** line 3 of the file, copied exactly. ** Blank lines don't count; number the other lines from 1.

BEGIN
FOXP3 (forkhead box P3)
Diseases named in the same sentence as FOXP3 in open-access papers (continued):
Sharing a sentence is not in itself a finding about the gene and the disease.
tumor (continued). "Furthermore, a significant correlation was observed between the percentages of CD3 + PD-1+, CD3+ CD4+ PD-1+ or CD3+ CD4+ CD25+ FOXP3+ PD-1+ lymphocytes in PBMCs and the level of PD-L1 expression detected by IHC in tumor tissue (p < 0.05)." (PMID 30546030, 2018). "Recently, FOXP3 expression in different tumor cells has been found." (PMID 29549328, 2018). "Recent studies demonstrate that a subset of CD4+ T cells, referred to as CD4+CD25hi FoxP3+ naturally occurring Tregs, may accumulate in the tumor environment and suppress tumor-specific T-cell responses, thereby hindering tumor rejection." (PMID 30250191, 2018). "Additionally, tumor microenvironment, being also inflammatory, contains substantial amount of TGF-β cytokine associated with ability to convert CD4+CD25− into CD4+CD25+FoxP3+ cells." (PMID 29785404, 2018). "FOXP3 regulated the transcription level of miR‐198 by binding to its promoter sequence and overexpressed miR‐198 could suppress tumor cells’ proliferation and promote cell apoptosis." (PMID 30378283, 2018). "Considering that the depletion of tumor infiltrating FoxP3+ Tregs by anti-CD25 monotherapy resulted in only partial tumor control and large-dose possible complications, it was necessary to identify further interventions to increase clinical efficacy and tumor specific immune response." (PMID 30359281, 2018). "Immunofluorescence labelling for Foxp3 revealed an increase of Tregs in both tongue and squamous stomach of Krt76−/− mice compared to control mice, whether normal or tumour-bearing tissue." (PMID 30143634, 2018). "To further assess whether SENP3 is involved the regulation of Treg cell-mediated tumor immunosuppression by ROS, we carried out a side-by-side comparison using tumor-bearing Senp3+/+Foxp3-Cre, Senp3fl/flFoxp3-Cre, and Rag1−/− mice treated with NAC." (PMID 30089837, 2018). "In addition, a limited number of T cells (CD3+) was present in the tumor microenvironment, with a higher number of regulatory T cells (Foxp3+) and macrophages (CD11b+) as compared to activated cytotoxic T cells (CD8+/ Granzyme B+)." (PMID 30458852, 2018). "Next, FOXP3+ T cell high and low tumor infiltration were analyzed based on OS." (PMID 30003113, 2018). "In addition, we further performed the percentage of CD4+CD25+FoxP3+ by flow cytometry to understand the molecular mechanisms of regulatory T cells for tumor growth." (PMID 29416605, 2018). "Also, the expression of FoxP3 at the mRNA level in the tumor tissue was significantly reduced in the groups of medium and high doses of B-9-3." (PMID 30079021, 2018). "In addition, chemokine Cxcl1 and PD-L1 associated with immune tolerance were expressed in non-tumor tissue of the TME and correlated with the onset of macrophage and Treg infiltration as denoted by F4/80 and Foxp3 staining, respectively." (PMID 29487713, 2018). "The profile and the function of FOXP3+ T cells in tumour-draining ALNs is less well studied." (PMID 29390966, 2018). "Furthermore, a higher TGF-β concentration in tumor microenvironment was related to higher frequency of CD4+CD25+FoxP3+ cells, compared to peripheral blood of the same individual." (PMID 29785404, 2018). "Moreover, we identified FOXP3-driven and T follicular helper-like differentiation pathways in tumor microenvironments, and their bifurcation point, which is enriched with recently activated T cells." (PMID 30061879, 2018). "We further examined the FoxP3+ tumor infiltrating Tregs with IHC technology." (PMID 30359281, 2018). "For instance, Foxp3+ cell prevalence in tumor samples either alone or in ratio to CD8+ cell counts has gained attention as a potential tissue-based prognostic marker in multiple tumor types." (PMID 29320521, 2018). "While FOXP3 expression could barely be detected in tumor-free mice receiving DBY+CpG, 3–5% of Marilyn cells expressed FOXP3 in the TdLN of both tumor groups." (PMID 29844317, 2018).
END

Sharing a sentence is not in itself a finding about the gene and the disease.